Live Review: Clutch, Cosmic Psychos

4 March 2016 | 4:45 pm | Tom Hersey

"Ross Knight's unshaven face should replace the Queen's on our $5 notes."

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Walking into the Triffid tonight feels like a wonderfully refreshing tribute to 'sticking to your guns'. The two bands we're about to witness tonight have been doing what they do (swearing like yobbos over fuzzed-out punk and playing blues-rock for the metal set, respectively) for longer than some of the audience have been breathing, yet here they both are, getting ready to do their thing in front of the sold out Triffid crowd, who are anticipating the evening's entertainment like it's the freshest thing to hit the music scene.

As beers are getting crushed like it was a Friday night in the outdoor area, the excitement inside the venue is already feverish by the time Cosmic Psychos take to the stage with absolutely zero fanfare. That's the great thing about these pub-rock champions and veritable Aussie legends (Ross Knight's unshaven face should replace the Queen's on our $5 notes) — whatever they do has such an honesty to it. Even when they venture into the obscene and fantastic material off last year's Cum The Raw Prawn and play songs that could so easily be dismissed as being cheap little jokes, there's the sense that the trio are really only trying to entertain themselves. That lack of pretence makes the audience more willing to accept the bawdiness, and give themselves over to the pulverising fuzz of Knight's bass — which no matter how many times you see the Psychos still kicks the shit out of you.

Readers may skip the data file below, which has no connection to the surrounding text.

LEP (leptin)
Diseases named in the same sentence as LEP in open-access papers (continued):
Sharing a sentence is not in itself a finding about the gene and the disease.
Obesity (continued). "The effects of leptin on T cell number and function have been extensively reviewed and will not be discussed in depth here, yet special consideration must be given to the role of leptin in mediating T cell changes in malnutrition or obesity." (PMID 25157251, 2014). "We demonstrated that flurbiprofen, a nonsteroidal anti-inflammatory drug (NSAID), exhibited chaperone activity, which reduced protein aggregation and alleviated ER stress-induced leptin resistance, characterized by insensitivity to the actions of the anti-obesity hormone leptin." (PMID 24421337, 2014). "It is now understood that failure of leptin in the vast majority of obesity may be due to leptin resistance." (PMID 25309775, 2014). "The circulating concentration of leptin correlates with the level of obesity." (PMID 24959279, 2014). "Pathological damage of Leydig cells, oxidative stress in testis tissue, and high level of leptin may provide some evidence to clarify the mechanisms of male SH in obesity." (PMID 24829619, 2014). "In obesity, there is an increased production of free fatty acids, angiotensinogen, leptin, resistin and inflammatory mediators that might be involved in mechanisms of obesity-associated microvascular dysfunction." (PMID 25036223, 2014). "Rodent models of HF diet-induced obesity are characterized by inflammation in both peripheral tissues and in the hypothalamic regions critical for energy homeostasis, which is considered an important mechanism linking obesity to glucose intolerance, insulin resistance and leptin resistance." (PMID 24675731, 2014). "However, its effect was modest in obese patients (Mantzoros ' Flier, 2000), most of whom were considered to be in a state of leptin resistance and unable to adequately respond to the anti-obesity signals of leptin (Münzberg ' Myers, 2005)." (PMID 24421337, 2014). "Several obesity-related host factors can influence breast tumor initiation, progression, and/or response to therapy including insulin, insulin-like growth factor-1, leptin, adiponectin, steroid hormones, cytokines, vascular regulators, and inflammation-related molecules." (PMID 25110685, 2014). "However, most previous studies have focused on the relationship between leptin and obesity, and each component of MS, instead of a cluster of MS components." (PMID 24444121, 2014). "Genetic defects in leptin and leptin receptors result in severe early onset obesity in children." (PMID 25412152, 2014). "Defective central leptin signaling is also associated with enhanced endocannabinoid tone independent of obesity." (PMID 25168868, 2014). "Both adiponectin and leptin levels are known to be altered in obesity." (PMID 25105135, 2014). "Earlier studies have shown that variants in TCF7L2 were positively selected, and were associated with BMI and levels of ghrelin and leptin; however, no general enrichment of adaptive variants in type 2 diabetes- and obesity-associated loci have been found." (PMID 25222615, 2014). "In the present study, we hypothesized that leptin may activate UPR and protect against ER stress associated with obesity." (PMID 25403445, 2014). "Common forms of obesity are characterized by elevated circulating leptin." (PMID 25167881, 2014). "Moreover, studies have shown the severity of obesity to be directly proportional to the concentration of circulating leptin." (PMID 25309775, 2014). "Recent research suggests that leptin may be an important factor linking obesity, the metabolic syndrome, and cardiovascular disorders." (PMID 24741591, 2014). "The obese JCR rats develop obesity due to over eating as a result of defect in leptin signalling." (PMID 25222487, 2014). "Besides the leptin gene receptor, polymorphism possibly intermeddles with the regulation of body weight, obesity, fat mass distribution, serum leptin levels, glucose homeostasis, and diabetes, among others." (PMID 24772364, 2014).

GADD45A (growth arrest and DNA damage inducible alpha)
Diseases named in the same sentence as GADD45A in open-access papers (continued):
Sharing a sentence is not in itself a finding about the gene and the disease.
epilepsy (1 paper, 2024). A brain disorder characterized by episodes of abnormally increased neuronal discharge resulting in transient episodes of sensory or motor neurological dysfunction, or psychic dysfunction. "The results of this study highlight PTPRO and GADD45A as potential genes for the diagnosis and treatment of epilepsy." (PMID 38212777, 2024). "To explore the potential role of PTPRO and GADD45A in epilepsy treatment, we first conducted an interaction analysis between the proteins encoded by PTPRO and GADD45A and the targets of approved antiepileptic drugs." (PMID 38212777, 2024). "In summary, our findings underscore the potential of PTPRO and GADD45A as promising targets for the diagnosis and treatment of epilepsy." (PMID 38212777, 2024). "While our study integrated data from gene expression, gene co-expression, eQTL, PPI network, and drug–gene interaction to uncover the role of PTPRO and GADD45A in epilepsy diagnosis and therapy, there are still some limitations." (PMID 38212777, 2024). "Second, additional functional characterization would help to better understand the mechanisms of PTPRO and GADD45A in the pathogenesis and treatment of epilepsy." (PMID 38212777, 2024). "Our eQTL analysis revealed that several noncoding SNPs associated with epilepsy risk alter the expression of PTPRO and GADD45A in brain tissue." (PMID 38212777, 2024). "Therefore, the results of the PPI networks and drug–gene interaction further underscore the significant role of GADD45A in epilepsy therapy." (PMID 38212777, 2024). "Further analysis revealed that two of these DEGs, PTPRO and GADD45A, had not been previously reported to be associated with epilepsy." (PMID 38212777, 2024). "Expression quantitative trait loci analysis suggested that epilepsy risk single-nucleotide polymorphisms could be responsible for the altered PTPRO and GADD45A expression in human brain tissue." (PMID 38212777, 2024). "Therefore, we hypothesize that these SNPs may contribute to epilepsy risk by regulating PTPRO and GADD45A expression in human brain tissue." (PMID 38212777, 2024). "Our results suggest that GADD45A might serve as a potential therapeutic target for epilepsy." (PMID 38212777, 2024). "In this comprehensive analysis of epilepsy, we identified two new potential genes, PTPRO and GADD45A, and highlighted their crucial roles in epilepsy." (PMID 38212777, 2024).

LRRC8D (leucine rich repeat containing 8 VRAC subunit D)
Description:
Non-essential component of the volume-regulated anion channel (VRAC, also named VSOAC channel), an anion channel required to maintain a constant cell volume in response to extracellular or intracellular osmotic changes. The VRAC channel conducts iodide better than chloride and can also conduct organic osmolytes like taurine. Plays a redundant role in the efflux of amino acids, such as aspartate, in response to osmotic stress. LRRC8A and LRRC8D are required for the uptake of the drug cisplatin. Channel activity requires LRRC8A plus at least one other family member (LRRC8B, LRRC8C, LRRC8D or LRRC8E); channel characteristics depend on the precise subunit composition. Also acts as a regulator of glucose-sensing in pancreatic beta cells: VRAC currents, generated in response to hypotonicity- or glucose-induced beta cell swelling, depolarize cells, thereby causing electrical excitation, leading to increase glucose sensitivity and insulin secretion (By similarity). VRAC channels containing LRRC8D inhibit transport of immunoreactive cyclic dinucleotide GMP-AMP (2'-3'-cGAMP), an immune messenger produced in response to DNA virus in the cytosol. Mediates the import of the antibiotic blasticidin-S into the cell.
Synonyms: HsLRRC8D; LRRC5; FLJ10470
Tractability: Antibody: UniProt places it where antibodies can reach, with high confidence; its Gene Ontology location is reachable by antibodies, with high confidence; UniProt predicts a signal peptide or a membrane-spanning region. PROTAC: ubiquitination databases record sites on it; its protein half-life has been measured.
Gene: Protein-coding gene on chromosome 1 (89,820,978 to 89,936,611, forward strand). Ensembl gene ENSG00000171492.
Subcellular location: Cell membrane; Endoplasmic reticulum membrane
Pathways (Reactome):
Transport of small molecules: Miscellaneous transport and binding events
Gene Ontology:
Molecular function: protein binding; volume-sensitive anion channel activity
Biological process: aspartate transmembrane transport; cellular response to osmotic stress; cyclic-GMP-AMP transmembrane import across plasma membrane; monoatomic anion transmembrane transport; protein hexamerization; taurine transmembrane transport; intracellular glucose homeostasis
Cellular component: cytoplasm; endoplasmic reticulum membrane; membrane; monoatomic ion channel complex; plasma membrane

But if you want to talk about musicians who can kick the shit out of a crowd with their instrument, you can't look past Clutch drummer Jean-Paul Gaster. Really though, you can't look past the guy, he's a man mountain and looks like a Game Of Thrones extra. He also attacks his kit with all the violence of the HBO program, but beneath the thundering power there's also the foundations for the band's signature groove. For all of Neil Fallon's wailing and strutting around the stage, the audience's eyes are drawn past the frontman to watch what Gaster's serving up behind the kit. He has the magnetism of Dale Crover as he serves as the lynchpin for the quartet's mammoth sound on Psychic Warfare cuts like X-Ray Visions and Firebirds. Gaster leads guitarist Tim Sult and bassist Dan Maines as they jam like they're holed up in a garage. The grooves hit the crowd in the chest as Clutch delve into their massive back catalogue. Even with such a wicked new record to promote, it's like the band is trying to play everyone's favourite track. By the time they've finished decimating the crowd, it's hard to imagine any Clutch show not being sold out.